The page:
.Net and Docker

.Net and Docker

hosting dotnet in docker is really easy, lets look how.

Using Mono, we can take advantage of both linux and docker, which equals some really exciting stuff. In this post we will take a C#, .NET 4.6 and Nancy “hello world” example and run this in a docker container.


for this example, the following tools are being used (replace with your tools of choice)

  • VS Code or Studio - to edit source code and compile
  • Docker 1.7 + (im using vagrant box-cutter/ubuntu1404-docker image)
  • Docker Hub
  • Servers with docker on them (I like to use Rancher, as it makes this far easier to work with)

Step 1 - code

Docker containers are designed to run a process and exit when they are complete. In our case we want a blocking application.

  1. Create a normal console line application, using .NET 4.6 (for now im using full .NET), I callled it “TestMvc.Host”
  2. Add a reference to NancyFX (make sure you get the latest)
  3. write your code, note that when you start your host, that you block the main thread using Thread.Sleep.
  4. Compile your code (you can compile using Mono or MS .NET),
static void Main(string[] args)
    Console.CancelKeyPress += (sender, eventArgs) =>

    Console.WriteLine("About to start server");
    using (var host = new NancyHost(new Uri("http://localhost:80")))

        Console.WriteLine("started, press \"ctrl + c\" to exit");

The sample Nancy Module in this test app

public class HelloModule : NancyModule
    public HelloModule()
        Get["/"] = parameters => $"Hello from {Environment.OSVersion.Platform}";

note: the Thread.Sleep is intensional, as it will not cause the container to exit. do not use ReadKey or ReadLine.

note 2: we are hosting our service on port 80.

on windows

Step 2 - Compiling a docker image

For this part I cheat a little and use VM setup via Vagrant using the box-cutter/ubuntu1404-docker image.

  1. Create a new folder, i will call this releaseImage, this will be used to used to
  2. Copy the compiled filed into the new releaseImage, all the dll’s and exe.

contents of the releaseImage folder

  1. Create a file called “Dockerfile” no extension, if you do this in VS code it will supply some level of syntax support.


FROM mono
COPY . /serv
CMD [ "mono",  "/serv/TestMvc.Host.exe" ]

what we are doing here is creating a new image, which uses the “mono” as the base. We copy all the files from current folder on the HOST machine (releaseImage) into a folder called serv in the container image. it finishes off by letting docker know that a container using this image should run the TestMvc.Host.exe and expose port 80.

  1. open docker command (I do this by accessing vagrant ssh), remember to run docker login,
  2. cd into the releasesImage folder
  3. build the image (replace dbones with your docker hub account)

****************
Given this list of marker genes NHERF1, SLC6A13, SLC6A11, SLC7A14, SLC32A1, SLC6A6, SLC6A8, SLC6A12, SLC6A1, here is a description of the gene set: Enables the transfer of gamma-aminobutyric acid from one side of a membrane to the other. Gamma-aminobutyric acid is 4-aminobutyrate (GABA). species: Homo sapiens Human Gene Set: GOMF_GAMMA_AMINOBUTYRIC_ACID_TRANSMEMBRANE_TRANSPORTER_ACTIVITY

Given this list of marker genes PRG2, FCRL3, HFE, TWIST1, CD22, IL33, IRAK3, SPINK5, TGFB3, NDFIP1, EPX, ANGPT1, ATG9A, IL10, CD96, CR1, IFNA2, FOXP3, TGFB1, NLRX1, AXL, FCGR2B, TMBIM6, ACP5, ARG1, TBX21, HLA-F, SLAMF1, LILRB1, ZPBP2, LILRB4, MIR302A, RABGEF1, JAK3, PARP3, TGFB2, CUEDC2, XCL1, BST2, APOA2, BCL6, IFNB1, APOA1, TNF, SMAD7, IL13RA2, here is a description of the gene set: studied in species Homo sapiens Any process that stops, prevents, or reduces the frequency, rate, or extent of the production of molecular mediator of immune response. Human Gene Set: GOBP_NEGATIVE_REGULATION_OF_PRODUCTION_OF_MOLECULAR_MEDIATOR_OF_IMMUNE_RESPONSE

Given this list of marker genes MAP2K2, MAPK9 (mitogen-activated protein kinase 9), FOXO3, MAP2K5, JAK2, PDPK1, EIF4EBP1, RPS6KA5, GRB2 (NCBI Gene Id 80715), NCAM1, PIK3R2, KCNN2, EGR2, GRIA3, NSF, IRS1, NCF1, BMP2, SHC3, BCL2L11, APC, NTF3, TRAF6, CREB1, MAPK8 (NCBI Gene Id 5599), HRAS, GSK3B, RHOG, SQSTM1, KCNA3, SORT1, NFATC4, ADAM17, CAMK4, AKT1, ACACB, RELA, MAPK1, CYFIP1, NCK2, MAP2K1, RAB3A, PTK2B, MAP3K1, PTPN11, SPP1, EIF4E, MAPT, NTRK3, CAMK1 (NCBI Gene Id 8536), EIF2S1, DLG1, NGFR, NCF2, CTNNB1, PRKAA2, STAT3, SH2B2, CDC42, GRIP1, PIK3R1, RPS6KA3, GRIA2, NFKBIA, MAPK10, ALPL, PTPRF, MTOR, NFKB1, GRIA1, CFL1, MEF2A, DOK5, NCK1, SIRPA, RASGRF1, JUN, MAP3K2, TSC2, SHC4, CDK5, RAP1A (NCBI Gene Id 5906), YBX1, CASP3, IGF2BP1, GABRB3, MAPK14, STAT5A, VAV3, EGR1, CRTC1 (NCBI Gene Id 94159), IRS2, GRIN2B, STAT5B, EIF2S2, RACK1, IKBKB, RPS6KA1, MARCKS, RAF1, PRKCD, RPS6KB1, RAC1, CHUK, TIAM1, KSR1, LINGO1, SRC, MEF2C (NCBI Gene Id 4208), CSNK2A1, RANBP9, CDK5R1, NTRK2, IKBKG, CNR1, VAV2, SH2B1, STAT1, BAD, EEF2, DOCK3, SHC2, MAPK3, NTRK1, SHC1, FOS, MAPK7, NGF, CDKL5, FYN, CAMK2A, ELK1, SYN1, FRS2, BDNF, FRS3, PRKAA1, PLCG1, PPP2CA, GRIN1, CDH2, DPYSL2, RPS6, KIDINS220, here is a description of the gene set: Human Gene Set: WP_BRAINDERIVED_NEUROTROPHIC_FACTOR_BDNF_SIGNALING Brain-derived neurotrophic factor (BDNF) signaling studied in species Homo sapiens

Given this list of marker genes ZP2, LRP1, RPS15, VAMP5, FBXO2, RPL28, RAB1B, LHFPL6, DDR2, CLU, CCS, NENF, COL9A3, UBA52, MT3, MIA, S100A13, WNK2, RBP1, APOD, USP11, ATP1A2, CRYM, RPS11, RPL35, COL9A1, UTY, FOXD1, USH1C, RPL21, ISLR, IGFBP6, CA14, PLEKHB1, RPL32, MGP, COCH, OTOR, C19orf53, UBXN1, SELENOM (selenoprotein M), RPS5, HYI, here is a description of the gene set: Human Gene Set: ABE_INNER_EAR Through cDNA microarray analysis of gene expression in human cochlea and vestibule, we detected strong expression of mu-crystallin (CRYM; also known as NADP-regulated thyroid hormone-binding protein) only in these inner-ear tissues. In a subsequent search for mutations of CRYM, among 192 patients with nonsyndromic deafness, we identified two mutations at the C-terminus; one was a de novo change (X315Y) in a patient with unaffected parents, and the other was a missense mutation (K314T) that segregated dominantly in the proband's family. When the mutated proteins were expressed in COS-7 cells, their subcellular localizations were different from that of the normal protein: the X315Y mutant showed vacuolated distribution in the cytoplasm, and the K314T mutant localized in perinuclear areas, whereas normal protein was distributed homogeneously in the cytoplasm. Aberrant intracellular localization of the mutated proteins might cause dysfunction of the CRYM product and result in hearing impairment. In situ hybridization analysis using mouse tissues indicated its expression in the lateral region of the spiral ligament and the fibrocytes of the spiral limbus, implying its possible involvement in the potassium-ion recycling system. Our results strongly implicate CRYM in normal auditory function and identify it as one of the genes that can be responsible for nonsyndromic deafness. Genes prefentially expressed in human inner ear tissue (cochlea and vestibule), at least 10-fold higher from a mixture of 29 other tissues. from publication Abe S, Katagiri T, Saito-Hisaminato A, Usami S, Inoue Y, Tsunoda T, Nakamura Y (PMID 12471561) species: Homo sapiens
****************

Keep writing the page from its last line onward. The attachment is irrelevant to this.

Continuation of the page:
docker build -t "dbones/testnet" .
  1. you can confirm this by running docker images command and the new image will be listed. you may also run a container directly off the image.

images on the linux machine

Step 3 - publishing

once you have built the image, you can run it directly, or publish it, and then you can run it on another computer ( :) ), I want to do the later.

  1. while in your docker command, and that you have logged into your docker registry (*docker login command), now run the push
docker push dbones/testnet

done. you can goto docker hub and see the image.

Step 4 - install and run.

ok there are a couple of ways, it depends on your setup, i would recondmend looking into a docker orchestrator such as Rancher, kubernetes etc.

A) using pure docker

if you want to run docker directly, no compose or orchestrator, that is not a problem, just follow these instructions.

  1. on the linux server with docker installed call the following command.
docker run -p 8080:80 -d dbones/testnet

this exposes port 80 of the container on port 8080 on the host pc, to test this

  • curl and it would access your site
  • docker ps would list all active containers on the server, our container should be listed.

running containers

B) using Rancher UI

this assumes we have the following setup:

  • 2 servers with a label of server=application and
  • 1 server with a label of server=proxy

in this setup we access the Nancy application through a load-balancer

setup - running a load balancer over 2 instances of the nancy application

  1. create a stack called test
  2. copy the following into the docker-compose.yaml and docker-compose-yaml boxes.


  - 80:80
    io.rancher.scheduler.affinity:host_label: server=proxy
  tty: true
  image: rancher/load-balancer-service
  - hello-world:hello-world
  stdin_open: true
    io.rancher.scheduler.affinity:container_ne: hello-world
    io.rancher.scheduler.affinity:host_label: server=application
  tty: true
  image: dbones/testnet
  stdin_open: true


  scale: 1
    port: 42
    interval: 2000
    unhealthy_threshold: 3
    healthy_threshold: 2
    response_timeout: 2000
  scale: 2
    port: 80
    interval: 2000
    unhealthy_threshold: 3
    request_line: GET / HTTP/1.0
    healthy_threshold: 2
    response_timeout: 2000
  1. click on the play buttons.

running containers using rancher to manage them

you will now see that we have 3 containers deployed and running and that we can access the site through the proxy server.

we can see the containers on the correct servers

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